In general when people come to Japanese knives for the first time, it's my tendency to recommend to them something that is stainless and relatively tough and durable within the scheme of Japanese knives. There are many carbon steel Japanese knives (which means that they are prone to rusting and can be reactive with acidic foods), but in the beginning, as people are learning about how to use and care for Japanese knives, I prefer to minimize the kinds of things that they have to worry about so that they can focus just on cutting technique and basic sharpening. The type of handle that I might recommend depends predominantly on end-user personal preference. I personally tend to prefer Japanese style handled knives, but there are many who still prefer Western-style handled knives. Japanese-style handled lives tend to be lighter overall, and have a more forward heavy balance. Western-style handled knives tend to have a balance point more near to the poster and are generally have your overall. I will often recommend one big knife and one small knife. The big knife is more often than not a gyuto, while the smaller knife is generally a petty knife. Size wise, the larger knife will often run from 210 mm to 270 mm, while the smaller knife will often be around 150 mm. One of the brands that I recommend most often from the knives that we carry is the Gesshin Uraku Stainless Series. They are exactly what I have described above - lightweight, stainless, tough and durable, and come with a Japanese-style handle and a very Japanese-style profile. They also happen to be rather reasonably priced, and I think that it's important to start off with rather simple things and learn how to use them before moving on to higher and things. It's my experience that the more money you spend on things, the more that is required of you as an end-user, skill wise and experience wise, in order to use, care for, and get the most out of that item.
4. What other tools and accessories would you recommend?
There are a number of other tools that might be helpful for people getting started with Japanese knives, but again, I like to keep things as simple as possible. I think that a big knife, small knife, and a very basic sharpening set up is probably everything that people need to begin with, and is often more than enough for people forever. In a complete sharpening set up one might have the following things:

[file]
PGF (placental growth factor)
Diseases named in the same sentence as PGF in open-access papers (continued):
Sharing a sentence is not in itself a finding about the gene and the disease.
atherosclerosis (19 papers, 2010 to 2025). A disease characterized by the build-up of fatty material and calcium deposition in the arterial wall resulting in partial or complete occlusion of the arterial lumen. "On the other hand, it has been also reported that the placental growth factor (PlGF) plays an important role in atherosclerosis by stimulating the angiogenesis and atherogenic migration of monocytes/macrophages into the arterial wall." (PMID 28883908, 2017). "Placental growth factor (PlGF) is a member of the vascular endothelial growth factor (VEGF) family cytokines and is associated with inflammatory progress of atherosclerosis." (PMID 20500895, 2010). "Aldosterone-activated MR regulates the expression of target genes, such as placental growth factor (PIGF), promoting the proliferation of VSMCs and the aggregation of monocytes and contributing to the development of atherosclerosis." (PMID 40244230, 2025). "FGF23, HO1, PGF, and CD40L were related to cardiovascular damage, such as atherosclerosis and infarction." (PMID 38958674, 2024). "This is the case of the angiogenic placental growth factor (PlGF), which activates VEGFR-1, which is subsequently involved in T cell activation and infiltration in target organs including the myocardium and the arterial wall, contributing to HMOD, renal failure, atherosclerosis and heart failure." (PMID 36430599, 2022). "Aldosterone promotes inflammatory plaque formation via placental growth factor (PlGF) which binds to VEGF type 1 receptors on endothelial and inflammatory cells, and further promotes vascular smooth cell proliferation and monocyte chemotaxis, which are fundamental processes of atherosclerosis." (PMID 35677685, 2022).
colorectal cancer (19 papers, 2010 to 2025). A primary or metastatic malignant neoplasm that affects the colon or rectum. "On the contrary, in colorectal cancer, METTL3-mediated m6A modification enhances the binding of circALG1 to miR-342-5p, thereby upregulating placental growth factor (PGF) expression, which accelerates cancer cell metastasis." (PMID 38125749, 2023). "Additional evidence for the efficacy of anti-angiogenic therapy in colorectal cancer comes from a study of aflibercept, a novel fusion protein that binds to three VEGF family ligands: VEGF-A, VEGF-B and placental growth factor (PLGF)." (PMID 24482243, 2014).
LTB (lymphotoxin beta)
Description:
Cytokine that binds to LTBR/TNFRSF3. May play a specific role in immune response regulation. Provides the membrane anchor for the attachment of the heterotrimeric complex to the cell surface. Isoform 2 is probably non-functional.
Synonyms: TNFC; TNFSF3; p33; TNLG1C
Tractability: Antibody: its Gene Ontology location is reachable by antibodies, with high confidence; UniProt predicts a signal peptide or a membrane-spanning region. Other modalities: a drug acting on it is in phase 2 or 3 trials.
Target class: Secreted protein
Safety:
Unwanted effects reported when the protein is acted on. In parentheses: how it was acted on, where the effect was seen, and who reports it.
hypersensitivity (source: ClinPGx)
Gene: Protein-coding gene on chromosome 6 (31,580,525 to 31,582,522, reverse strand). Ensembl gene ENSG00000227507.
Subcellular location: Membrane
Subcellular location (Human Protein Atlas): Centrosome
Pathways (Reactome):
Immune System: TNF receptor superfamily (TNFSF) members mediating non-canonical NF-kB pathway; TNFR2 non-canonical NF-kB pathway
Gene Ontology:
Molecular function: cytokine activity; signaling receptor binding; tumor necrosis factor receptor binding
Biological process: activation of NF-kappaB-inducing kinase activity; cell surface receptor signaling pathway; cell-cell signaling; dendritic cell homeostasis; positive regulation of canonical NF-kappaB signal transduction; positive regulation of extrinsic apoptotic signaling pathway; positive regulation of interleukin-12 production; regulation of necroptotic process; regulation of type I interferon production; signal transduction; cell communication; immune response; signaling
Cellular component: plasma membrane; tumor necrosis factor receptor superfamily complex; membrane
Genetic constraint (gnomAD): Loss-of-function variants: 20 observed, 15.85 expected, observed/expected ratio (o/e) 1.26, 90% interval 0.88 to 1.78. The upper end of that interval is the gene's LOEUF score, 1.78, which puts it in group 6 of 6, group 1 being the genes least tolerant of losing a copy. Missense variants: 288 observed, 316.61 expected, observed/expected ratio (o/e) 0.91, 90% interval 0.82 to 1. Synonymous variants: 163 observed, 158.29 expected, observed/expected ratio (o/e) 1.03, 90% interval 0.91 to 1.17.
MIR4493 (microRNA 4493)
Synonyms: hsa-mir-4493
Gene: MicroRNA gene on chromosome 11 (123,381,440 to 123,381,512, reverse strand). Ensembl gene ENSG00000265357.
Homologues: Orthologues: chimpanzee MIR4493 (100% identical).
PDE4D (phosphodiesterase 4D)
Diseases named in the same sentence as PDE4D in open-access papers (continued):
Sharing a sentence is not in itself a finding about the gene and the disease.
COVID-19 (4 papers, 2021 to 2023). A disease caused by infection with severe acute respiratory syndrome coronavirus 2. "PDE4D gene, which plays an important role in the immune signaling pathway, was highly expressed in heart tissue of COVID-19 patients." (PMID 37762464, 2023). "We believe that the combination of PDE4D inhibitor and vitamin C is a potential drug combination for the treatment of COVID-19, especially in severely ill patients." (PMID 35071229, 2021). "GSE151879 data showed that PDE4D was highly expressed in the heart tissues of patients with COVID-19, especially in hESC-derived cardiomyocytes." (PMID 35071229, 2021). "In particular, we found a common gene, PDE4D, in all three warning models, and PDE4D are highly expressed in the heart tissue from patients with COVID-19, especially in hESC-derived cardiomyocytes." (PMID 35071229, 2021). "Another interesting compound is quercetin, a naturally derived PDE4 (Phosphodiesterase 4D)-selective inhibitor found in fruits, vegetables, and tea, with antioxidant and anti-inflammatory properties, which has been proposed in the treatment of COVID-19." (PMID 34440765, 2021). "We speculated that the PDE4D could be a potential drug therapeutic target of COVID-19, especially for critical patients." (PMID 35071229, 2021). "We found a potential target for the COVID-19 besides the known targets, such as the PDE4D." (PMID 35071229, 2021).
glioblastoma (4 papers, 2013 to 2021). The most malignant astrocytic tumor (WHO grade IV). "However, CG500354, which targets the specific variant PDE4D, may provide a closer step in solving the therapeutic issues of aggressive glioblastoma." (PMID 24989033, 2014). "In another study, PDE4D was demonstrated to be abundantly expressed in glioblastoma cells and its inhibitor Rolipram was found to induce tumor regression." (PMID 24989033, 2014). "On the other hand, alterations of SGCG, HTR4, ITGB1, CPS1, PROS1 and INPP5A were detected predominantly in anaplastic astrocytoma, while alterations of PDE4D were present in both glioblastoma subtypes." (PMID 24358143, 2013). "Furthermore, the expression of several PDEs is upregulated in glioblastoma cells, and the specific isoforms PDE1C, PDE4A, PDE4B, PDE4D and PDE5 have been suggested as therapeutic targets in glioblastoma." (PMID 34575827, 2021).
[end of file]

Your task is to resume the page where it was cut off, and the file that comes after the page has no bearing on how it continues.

• A good coarse stone (from about 220 grit to about 600 grit, although a little bit lower or little bit higher is not the end of the world) - this stone is used for major repairs, chips, extremely dull knives, thinning, etc.
• A good medium grit stone (from about 800 grit to about 2000 grit) - this stone is used for day to day sharpening, and can also be used for minor chips, minor repairs, and is often the place most people begin their sharpening routine.
• A good finishing stone (from about 3000 grit to about 8000) - this stone is used to give your edge a little bit more refinement, make the burr removal process a little bit easier, and improve the aesthetic finish of the edge.
• Something to hold the stone in place - as simple as this sounds, this is actually very important. Although this doesn't need to be fancy, there are extremely fancy setups out there for this. This can also be as simple as a damp towel on the corner of your countertop, holding the stone in place ensuring that it's a stable base for you to sharpen on while you're moving a sharp object over it repeatedly. Fancier stone holder setups will also provide additional stone height, which can help create knuckle clearance. They may also offer some kind of solution for collecting the mess that occurs during sharpening, which makes cleanup easier at the end of the day.